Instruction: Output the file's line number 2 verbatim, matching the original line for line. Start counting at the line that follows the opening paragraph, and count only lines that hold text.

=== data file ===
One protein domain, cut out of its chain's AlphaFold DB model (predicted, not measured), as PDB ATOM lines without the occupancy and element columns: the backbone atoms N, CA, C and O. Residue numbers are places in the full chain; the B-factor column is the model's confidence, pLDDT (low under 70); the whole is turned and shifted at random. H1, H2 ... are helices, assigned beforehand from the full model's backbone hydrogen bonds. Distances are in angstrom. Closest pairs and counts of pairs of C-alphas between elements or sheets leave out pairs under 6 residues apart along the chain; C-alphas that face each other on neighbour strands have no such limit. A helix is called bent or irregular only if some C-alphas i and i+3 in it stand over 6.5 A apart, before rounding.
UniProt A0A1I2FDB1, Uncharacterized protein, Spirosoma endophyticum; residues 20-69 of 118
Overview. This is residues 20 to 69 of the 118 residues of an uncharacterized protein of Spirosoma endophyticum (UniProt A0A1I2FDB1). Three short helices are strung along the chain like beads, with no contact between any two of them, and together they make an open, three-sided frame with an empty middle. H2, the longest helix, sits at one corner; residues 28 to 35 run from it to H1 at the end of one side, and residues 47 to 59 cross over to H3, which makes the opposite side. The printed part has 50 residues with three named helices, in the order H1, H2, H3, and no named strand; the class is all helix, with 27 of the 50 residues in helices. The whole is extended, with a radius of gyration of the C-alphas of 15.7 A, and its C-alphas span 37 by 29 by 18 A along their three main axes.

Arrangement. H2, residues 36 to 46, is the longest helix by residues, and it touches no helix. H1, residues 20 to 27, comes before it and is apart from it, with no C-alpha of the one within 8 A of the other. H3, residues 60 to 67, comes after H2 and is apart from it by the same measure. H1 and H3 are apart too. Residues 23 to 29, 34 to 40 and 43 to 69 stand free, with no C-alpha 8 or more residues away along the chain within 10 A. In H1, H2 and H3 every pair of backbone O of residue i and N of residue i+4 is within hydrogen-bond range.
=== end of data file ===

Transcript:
Overview. This is residues 20 to 69 of the 118 residues of an uncharacterized protein of Spirosoma endophyticum (UniProt A0A1I2FDB1). Three short helices are strung along the chain like beads, with no contact between any two of them, and together they make an open, three-sided frame with an empty middle. H2, the longest helix, sits at one corner; residues 28 to 35 run from it to H1 at the end of one side, and residues 47 to 59 cross over to H3, which makes the opposite side. The printed part has 50 residues with three named helices, in the order H1, H2, H3, and no named strand; the class is all helix, with 27 of the 50 residues in helices. The whole is extended, with a radius of gyration of the C-alphas of 15.7 A, and its C-alphas span 37 by 29 by 18 A along their three main axes.